NewsFebruary 20, 2017 @ 7:30 AM

Microsoft Patching Delay: A Huge Hacking Valentine?

IT admins know it’s coming. The second Tuesday of every month is patch day or update day, when big tech vendors like Microsoft, Adobe and SAP release their latest round of security fixes. Not only does this necessitate extra care on the part of IT teams to ensure systems are ready for updates, but it also puts them on the hook to warn users about potential performance issues.

But on Tuesday, Feb. 14, Microsoft announced a sudden “patching delay” — now, the company plans to bundle this month’s fixes with the scheduled March batch. Enterprises are worried: Did the Redmond, Washington, giant just hand out a huge hacker Valentine?

Patch Tuesday Put on Hold

As noted by CSO Online, Microsoft didn’t announce the delay until Patch Tuesday, citing a “last minute issue” that prevented the rollout. At first, no fixed timeline was given for the eventual updates, but it’s now been confirmed that February and March patches are coming together next month.

While the company hasn’t offered any specifics on the patching delay, some experts suspect it’s linked to Windows Update infrastructure, specifically the upcoming move from Security Bulletins to the Security Updates Guide as the ultimate portal for Microsoft patch details. This was supposed to go live in February, and a widespread implementation problem might have triggered the delay. But if only a single aspect of the patch was problematic, why not release everything else ASAP and roll in any outliers next month?

Time Crunch

Microsoft isn’t known for delaying patches — according to The Verge, this kind of hold back is “unprecedented,” given that the company rarely misses the deadline even for individual updates. But whatever the reason, IT security pros have serious concerns.

“Even without knowing all the details, I find such a decision very hard to justify,” Carsten Eiram, chief research officer of Risk Based Security, told CSO Online. “They are aware of vulnerabilities in their products and have developed fixes; those should always be made available to customers in a timely fashion.”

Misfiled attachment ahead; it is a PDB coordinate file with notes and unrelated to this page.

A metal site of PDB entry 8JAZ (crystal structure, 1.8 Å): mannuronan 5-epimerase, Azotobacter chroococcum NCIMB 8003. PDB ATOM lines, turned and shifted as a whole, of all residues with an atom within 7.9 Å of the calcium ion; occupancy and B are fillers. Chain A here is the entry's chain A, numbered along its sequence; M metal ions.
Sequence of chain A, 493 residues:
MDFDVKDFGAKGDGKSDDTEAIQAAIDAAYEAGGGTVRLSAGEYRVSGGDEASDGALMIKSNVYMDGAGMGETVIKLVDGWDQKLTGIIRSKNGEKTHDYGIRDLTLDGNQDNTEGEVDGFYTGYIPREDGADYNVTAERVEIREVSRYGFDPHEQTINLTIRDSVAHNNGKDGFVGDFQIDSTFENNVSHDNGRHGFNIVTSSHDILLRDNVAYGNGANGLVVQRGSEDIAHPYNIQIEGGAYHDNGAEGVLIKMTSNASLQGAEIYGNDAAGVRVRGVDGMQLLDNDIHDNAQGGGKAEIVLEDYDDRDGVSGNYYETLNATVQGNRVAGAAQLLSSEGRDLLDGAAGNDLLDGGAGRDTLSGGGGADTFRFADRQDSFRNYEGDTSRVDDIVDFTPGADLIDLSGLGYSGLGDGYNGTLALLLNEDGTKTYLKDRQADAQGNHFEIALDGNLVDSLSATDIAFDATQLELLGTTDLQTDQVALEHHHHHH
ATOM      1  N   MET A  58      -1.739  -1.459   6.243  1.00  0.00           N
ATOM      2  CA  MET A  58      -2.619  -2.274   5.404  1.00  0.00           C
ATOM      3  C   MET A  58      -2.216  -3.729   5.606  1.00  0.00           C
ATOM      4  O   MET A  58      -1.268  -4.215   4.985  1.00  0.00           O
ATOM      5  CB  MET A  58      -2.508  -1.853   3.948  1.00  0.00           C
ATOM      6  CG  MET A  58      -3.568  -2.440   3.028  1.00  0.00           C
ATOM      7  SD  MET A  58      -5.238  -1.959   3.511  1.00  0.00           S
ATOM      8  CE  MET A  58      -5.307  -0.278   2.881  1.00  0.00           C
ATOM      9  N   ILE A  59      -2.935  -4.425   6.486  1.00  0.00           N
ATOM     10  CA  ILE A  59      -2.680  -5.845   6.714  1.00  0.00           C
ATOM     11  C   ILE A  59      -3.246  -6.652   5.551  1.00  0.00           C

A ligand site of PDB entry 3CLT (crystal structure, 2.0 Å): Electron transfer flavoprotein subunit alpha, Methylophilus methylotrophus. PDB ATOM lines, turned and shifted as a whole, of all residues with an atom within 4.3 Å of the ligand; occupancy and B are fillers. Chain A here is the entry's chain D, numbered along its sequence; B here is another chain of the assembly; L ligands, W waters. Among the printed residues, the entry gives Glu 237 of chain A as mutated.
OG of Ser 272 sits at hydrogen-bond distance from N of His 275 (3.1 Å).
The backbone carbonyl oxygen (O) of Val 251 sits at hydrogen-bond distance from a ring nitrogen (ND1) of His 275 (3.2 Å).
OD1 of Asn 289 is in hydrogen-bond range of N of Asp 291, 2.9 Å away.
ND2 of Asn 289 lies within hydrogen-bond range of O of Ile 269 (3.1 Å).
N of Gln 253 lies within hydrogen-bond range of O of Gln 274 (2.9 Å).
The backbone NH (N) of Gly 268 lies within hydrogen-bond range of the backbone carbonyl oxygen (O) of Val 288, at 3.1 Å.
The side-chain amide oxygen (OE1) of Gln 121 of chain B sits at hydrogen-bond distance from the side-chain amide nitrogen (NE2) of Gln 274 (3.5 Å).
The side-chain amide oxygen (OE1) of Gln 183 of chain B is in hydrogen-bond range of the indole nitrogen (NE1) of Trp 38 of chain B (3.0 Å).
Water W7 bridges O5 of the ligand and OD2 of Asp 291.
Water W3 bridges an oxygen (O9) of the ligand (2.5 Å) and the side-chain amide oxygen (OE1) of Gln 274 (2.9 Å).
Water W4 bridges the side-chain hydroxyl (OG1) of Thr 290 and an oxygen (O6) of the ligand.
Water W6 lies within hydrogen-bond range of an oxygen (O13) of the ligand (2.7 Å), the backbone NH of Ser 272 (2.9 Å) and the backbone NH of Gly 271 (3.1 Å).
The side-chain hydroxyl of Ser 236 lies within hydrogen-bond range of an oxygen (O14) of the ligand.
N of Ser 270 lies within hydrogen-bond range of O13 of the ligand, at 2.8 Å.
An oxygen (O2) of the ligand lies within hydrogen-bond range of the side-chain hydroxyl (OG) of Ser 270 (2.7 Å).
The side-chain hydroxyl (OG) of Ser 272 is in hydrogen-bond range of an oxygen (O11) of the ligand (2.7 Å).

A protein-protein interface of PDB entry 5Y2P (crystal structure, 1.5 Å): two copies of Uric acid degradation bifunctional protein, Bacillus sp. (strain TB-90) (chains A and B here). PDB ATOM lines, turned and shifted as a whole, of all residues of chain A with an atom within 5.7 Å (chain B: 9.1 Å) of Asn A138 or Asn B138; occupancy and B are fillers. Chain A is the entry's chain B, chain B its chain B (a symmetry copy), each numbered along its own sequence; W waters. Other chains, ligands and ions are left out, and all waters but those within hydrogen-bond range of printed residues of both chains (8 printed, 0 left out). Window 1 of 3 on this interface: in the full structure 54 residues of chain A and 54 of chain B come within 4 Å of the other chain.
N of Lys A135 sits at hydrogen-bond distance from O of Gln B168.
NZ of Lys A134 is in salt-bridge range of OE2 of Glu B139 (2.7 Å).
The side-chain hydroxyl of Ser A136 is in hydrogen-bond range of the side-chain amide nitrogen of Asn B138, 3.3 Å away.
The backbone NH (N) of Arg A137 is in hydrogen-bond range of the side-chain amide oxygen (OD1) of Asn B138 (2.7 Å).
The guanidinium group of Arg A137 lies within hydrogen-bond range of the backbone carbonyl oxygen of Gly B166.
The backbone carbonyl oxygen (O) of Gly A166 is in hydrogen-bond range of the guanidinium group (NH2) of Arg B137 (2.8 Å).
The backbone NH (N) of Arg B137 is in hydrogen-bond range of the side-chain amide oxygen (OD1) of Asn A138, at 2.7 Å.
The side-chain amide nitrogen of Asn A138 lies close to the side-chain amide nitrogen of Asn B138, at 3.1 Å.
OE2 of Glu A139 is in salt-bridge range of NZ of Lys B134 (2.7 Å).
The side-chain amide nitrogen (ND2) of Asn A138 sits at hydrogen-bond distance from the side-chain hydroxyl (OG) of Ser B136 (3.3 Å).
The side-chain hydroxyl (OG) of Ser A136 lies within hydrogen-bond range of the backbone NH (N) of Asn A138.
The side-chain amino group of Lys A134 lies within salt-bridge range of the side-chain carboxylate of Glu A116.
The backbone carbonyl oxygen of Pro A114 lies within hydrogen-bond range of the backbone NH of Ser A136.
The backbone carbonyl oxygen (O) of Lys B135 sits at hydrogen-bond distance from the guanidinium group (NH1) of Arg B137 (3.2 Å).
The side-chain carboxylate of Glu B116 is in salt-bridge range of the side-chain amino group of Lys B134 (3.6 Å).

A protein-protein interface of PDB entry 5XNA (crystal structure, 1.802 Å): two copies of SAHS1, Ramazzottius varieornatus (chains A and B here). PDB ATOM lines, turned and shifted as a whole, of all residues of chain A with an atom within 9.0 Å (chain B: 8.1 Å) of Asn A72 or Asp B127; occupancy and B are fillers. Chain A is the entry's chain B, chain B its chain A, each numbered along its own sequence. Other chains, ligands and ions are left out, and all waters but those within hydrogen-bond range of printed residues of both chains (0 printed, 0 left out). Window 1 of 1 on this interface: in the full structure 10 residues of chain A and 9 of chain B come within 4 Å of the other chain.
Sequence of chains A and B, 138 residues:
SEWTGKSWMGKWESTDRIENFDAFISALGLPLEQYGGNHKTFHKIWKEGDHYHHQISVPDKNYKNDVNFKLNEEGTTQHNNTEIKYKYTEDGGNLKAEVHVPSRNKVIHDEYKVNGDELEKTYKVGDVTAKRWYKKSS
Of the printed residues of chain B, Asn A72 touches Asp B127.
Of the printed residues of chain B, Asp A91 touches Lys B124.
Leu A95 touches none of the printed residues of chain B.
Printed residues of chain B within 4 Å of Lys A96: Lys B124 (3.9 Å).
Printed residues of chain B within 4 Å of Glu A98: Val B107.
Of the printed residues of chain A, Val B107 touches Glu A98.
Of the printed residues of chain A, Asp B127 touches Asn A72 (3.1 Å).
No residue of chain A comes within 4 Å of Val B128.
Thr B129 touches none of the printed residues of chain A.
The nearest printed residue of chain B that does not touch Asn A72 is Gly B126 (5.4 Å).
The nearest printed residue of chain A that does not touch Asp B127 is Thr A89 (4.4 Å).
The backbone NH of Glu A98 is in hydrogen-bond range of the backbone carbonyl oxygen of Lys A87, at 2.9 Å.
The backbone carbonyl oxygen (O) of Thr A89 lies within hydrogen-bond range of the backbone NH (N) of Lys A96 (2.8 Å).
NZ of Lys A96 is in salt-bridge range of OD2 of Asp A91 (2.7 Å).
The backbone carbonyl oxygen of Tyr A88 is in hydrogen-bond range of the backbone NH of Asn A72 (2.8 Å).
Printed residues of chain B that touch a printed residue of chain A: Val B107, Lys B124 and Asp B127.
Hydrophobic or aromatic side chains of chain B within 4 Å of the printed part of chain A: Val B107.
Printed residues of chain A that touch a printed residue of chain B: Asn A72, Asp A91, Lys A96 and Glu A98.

The Problem With a Patching Delay

Incoming fixes for two big issues stand out. First is a memory disclosure vulnerability in the Windows gdi32.dll component discovered by Google Project Zero. There was speculation that this flaw would be remedied in the February updates, but with the delay, it’s now over the 90-day disclosure deadline, prompting Project Zero to make the details public in hopes of reducing risk.

Second is a zero-day vulnerability in the SMB file-sharing protocol — if cybercriminals breach the firewall, it’s possible to crash affected systems. While there’s supposedly minimal risk of malware infection or data compromise, many companies are uncomfortable with the idea of waiting on a fix for this widely known issue.

Ultimately, Microsoft is staying mum on exactly what caused the delay, leaving companies to wait until March for their next round of updates. For cybercriminals, this is quite the gift: Known vulnerabilities remain unpatched for the next four weeks, offering a kind of compromise countdown. With no updates forthcoming, they’re free to leverage flaws until the middle of March. For companies, this means an increased focus on perimeter security and the expectation of a substantial spring patch.

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Douglas Bonderud

Freelance Writer

A freelance writer for three years, Doug Bonderud is a Western Canadian with expertise in the fields of technology and innovation. In addition to working for the IBM Midsize Insider, The Content Standard and Proteomics programs for Skyword, Doug also writes for companies like Ephricon Web Marketing and sites such as MSDynamicsWorld. Clients are impressed with not only his command of language but the minimal need for editing necessary in his pieces. His ability to create readable, relatable articles from diverse Web content is second to none. He has also written a weekly column for TORWars, a videogaming website; posts about invention and design for InventorSpot.com and general knowledge articles for WiseGeek. From 2010-2012, Doug did copywriting for eCopywriters.com. Doug is currently a municipal police officer, on track to become a fantasy/sci-fi author.